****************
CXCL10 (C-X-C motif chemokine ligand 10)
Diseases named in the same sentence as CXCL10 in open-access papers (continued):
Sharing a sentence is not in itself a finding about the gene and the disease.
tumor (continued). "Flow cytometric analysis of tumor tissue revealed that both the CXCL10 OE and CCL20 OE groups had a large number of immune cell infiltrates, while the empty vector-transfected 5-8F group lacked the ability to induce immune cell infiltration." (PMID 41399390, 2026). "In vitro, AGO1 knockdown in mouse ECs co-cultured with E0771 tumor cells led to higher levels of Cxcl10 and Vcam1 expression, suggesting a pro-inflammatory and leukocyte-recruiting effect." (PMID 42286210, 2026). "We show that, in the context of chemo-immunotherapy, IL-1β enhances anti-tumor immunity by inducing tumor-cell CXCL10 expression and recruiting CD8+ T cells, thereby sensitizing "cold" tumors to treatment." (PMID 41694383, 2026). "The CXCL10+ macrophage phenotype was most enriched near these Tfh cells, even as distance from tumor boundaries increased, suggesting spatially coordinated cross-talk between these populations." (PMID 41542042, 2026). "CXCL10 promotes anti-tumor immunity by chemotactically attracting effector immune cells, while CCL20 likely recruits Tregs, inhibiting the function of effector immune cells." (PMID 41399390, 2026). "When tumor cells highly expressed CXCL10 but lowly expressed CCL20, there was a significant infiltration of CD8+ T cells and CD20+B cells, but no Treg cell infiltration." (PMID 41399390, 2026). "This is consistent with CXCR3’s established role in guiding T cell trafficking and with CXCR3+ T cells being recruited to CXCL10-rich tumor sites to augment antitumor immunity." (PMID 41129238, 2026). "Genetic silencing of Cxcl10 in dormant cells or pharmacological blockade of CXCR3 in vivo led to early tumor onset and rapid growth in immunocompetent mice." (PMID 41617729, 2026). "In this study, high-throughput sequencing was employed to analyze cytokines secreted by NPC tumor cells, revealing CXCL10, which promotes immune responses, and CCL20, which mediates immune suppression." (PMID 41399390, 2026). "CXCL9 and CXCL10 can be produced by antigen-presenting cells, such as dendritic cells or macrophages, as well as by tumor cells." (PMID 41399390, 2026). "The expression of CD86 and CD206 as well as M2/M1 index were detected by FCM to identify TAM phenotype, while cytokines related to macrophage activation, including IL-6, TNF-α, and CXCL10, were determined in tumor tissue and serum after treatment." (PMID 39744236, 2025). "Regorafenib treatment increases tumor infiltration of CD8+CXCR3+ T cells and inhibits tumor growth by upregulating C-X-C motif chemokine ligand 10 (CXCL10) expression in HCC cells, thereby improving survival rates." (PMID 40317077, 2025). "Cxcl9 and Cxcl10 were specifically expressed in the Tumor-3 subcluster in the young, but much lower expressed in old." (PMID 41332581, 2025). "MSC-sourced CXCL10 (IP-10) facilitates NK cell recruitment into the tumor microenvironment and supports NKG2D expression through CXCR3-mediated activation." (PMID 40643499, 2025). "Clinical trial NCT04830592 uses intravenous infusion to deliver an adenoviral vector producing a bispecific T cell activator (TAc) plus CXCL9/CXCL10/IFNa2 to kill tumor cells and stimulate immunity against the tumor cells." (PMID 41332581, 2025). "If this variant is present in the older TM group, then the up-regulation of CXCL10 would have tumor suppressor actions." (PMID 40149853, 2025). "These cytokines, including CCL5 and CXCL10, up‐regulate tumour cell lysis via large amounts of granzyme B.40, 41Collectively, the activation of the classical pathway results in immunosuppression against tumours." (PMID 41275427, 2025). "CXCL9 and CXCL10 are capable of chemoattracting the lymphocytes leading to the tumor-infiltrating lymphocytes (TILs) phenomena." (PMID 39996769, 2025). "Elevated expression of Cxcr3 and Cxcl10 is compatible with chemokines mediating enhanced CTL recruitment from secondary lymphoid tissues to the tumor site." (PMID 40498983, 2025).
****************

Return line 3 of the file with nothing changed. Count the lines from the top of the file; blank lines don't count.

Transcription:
Sharing a sentence is not in itself a finding about the gene and the disease.